Poolaw's daughter, Linda Poolaw, said that her father never took these photographs in order to be remembered, but so that people would remember themselves.  I hope that both the people and their photographer can be remembered by those that see this exhibit.

Verdict: Fine show: both the artist and his subjects are engaging, and the design of the exhibit space supports the work.

Tuesday, May 23, 2017

In Living Color

Where: National Gallery of Art, West Building

When: through June 4, 2017

Usually, when you look at sculpture, it's white.  Think of Winged Victory or the Venus de Milo or Michelangelo's David - all white.  The Della Robia family, had other ideas, more colorful ones.  Their sculpture is in blue, and green, and yellow and purple.  They developed a glazing technique that allowed them to create art that was beautiful then and is just as beautiful now.

How often have you looked at a painting and been told, "It would have been much more vibrant when it was painted."  I always feel frustrated when I hear this; I can appreciate the technique or the subject matter, but I'm not having the full experience.  With the Della Robias, you get it all.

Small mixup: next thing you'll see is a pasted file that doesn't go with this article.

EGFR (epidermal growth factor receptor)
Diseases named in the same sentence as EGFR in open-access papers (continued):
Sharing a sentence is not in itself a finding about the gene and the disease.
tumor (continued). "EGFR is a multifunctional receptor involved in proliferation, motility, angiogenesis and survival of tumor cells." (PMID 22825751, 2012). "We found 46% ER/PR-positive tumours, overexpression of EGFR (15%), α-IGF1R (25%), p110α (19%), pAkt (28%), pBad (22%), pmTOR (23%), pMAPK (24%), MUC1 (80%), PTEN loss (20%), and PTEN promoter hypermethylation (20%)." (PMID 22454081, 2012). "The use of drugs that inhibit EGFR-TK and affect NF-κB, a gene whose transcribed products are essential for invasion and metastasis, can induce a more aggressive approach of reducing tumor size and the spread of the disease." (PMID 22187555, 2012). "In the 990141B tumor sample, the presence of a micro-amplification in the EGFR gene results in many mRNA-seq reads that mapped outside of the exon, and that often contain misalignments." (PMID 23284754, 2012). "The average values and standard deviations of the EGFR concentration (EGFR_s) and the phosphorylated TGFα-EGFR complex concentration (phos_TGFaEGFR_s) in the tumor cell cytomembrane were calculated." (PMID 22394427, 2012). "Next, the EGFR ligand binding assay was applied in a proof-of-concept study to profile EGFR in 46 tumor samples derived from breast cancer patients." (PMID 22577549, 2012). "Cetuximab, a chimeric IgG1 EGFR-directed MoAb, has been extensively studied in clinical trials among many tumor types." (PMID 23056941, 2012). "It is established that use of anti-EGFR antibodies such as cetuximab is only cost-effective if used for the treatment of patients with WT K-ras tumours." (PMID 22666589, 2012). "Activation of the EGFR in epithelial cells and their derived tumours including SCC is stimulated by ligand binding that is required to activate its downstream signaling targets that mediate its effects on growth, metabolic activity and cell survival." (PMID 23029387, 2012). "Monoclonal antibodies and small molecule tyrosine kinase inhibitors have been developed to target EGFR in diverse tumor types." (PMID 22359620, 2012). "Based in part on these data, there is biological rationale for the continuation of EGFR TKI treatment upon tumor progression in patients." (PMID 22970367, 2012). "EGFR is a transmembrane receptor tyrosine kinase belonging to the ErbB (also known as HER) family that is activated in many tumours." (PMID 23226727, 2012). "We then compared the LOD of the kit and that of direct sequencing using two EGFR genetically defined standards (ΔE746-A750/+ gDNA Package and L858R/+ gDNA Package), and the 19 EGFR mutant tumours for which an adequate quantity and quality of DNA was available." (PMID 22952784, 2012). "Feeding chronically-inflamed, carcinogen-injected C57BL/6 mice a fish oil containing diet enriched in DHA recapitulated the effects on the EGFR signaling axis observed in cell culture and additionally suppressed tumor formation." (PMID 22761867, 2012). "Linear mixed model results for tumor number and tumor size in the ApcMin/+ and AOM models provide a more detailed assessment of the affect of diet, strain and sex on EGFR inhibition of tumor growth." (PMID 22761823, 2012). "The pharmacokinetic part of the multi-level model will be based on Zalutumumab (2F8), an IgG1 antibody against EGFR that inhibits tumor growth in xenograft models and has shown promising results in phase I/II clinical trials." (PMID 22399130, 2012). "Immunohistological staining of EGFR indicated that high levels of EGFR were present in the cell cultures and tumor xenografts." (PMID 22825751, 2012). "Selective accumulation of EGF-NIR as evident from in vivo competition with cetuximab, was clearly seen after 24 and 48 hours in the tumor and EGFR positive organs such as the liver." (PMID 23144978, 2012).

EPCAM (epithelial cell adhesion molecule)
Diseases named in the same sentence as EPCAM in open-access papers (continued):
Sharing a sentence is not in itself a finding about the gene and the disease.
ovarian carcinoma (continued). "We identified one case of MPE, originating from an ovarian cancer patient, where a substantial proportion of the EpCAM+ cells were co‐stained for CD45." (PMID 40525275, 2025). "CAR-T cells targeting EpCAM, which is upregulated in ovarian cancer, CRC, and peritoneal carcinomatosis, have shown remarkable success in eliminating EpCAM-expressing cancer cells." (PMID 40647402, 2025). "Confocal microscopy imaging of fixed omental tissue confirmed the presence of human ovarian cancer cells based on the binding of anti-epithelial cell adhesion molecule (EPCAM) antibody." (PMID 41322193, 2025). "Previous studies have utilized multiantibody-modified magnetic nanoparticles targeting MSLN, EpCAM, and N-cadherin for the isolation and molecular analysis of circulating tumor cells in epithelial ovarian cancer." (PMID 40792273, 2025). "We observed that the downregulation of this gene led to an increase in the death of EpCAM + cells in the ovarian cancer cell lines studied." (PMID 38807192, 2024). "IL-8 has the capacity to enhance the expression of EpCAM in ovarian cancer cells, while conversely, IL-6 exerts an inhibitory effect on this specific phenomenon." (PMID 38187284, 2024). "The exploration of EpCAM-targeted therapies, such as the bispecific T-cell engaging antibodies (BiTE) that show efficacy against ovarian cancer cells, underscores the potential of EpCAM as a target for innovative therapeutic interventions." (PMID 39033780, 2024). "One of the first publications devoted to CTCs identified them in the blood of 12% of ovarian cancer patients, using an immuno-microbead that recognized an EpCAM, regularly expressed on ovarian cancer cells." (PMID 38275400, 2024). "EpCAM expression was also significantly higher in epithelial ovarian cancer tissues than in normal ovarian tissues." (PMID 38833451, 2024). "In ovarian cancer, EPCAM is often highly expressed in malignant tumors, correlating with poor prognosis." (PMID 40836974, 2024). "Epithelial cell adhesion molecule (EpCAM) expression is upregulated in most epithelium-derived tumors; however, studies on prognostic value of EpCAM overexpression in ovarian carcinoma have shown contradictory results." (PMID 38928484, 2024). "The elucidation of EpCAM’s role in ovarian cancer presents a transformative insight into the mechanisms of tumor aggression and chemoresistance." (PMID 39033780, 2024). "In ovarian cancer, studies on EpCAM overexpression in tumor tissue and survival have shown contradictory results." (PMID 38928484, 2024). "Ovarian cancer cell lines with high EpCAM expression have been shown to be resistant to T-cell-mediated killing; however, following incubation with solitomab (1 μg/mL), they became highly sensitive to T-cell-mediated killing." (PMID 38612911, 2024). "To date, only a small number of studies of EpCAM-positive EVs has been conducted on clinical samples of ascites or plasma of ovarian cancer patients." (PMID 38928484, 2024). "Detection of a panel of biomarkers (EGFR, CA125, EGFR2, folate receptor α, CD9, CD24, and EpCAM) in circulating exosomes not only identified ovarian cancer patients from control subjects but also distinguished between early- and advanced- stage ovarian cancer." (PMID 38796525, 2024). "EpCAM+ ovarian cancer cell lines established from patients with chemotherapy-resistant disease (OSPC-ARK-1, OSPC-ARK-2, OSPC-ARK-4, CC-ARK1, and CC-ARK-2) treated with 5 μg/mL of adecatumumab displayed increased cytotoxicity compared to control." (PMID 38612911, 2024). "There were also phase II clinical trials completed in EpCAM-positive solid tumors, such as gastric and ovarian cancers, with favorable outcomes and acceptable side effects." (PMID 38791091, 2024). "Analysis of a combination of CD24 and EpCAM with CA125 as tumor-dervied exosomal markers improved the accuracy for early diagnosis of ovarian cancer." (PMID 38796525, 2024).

Ironically, the great masterpiece on display is in white - Elizabeth and Mary greeting one another.  It really is a great work, worth a visit all on its own.  It was what I saw first, as I entered in the middle of the show.  This is my only complaint; the set-up is weird.  The beginning of the show is outside the garden court, in the hallway, and the rest of the show is off the main court in a series of rooms.  It makes for a disjointed presentation, and if you come up from the 7th street entrance, as I did, you start in the middle.

Another display I really liked was two versions of the same piece.  One Madonna and Child is owned by the National Gallery and the other is owned by the Museum of Fine Arts in Boston.  Putting the two side-by-side shows how you could customize your artwork to have just the piece you liked.  Personally,  I like the NGA's piece better; it's a simpler piece and feels less cluttered.